On July 16th, 1944 thirty people from the village of Merizo, Guam were massacred at a place known as Faha by soldiers of the Japanese Imperial Army. Unlike the incident of the previous night at Tinta, there were no survivors.
However, the general circumstances regarding the Faha massacre were similar to those of the event at Tinta. Again, using the pretense of gathering a work crew, the Japanese herded a group of thirty men and marched them off to the site at Faha. Here the men had grenades thrown at them and were slashed to death.
The exact details of the incident are not clear, as the information must be speculative. In fact, the remaining residents of Merizo were not aware of the full extent of the massacre until several days had passed and the bodies were found.
As the intentions of the Japanese became clearer to the villagers, their unrest grew. This unrest culminated in the rebellion against the Japanese at Atate on July 20, 1944.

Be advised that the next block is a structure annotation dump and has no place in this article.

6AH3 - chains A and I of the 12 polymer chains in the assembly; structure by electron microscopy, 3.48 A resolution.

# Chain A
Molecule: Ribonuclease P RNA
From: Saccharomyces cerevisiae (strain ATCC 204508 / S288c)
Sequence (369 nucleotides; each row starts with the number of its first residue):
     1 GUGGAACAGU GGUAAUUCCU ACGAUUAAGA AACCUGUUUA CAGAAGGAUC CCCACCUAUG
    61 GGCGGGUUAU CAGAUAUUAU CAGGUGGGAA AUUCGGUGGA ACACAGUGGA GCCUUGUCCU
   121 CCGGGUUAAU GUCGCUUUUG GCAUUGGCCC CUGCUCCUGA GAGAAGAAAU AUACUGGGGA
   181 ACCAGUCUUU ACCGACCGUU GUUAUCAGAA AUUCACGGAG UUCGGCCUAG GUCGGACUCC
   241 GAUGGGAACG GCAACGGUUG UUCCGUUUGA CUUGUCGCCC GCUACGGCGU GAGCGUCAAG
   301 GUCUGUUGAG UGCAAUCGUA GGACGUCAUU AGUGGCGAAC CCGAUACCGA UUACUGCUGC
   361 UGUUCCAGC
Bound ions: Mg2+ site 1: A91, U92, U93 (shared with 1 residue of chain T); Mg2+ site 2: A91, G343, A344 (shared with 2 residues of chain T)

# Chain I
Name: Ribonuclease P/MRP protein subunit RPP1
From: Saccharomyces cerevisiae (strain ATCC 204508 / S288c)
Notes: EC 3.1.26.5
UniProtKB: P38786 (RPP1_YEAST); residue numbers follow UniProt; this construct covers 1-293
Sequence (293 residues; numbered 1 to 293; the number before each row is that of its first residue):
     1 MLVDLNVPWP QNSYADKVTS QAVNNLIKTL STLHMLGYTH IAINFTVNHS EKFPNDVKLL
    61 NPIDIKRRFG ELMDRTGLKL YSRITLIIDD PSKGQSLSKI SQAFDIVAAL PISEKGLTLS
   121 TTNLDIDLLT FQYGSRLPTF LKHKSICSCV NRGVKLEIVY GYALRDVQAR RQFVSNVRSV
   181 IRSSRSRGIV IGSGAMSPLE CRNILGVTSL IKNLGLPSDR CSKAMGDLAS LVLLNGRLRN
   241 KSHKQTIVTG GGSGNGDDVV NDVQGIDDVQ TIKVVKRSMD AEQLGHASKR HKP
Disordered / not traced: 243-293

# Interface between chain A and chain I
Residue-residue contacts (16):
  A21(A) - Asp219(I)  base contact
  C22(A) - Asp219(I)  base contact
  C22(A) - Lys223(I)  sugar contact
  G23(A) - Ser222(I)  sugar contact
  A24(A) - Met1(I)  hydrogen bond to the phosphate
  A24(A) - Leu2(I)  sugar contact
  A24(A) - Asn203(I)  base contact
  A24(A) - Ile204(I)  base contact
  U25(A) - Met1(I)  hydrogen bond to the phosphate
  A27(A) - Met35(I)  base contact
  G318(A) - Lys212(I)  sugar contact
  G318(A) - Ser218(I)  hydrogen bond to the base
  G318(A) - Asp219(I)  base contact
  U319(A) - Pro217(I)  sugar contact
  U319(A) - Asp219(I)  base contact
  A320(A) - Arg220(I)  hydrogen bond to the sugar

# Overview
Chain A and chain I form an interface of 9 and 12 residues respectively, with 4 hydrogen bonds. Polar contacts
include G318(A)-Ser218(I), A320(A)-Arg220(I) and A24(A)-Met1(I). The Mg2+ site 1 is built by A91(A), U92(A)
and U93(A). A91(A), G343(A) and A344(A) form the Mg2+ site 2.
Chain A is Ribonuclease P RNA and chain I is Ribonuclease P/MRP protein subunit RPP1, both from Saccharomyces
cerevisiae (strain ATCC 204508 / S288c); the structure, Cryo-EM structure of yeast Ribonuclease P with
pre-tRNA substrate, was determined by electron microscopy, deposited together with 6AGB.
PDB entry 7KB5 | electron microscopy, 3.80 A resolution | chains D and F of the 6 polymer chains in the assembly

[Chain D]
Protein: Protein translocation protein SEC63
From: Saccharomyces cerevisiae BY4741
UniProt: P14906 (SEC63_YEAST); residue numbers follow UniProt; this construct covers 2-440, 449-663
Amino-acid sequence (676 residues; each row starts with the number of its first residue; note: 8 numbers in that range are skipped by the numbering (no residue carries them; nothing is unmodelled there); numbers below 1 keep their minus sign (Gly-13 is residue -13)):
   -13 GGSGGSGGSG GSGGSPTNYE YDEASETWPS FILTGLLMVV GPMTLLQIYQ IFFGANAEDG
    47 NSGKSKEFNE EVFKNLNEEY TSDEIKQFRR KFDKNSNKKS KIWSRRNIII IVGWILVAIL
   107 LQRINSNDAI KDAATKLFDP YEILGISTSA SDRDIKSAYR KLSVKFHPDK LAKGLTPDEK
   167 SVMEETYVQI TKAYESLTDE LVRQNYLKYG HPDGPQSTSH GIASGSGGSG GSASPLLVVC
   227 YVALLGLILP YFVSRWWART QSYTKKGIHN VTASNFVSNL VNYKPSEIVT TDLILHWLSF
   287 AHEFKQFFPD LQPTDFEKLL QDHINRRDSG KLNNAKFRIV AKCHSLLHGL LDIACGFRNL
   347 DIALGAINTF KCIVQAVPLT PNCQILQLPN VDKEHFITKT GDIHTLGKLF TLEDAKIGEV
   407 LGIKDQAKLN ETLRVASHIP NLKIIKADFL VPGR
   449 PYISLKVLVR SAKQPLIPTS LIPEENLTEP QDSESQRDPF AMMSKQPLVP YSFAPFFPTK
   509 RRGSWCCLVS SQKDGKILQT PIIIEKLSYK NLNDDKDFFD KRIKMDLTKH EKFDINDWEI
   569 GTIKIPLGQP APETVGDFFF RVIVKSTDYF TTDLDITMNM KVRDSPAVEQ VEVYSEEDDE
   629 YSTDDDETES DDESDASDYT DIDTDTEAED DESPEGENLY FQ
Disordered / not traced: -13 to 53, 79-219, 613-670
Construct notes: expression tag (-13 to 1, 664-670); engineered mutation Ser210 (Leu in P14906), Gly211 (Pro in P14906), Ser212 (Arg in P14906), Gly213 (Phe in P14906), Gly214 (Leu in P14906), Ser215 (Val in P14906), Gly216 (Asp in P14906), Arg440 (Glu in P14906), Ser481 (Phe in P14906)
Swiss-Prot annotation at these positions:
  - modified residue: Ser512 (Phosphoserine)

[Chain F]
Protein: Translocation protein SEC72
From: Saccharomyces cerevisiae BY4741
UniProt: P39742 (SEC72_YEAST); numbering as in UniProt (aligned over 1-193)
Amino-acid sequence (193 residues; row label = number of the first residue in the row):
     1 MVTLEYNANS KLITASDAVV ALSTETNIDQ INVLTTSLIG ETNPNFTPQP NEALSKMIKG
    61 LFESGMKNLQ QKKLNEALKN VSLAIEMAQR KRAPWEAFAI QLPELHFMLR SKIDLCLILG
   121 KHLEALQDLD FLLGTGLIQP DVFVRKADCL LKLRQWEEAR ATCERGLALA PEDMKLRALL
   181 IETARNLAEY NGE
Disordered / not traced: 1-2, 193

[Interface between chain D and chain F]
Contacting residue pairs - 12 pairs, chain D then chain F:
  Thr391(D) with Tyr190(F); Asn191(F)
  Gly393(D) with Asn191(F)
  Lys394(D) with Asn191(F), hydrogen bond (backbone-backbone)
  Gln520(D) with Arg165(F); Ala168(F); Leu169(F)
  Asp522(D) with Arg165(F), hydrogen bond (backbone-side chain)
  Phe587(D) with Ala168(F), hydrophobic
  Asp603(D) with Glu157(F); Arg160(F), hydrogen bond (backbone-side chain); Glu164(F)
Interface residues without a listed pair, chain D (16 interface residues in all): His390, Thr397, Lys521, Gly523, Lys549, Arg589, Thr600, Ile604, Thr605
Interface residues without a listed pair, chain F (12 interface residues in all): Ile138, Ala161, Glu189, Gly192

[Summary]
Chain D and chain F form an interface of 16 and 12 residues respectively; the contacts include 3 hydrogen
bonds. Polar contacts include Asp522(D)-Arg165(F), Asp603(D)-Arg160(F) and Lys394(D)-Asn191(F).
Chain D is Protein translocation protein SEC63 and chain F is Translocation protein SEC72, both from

The site at Faha is significant for two reasons: 1) in the event that it occurred there, and 2) the historical relationship that the people had with the United States and its relevance within the context of World War II.
Obviously, the event itself is of significant importance not only to the people of Merizo, but to the people of Guam in general. The site holds value in its historical context and in its symbolic qualities as well. It serves to represent the suffering and hardships that the Guamanian people were forced to endure during the Japanese occupation of the island. The massacre at Faha also seems to stem directly from the Tinta massacre the night before. Accordingly, the rebellion at Atate on July 20 must then be regarded as a direct result of the massacres at Faha and Tinta.
Text courtesy of Guam Historic Preservation Office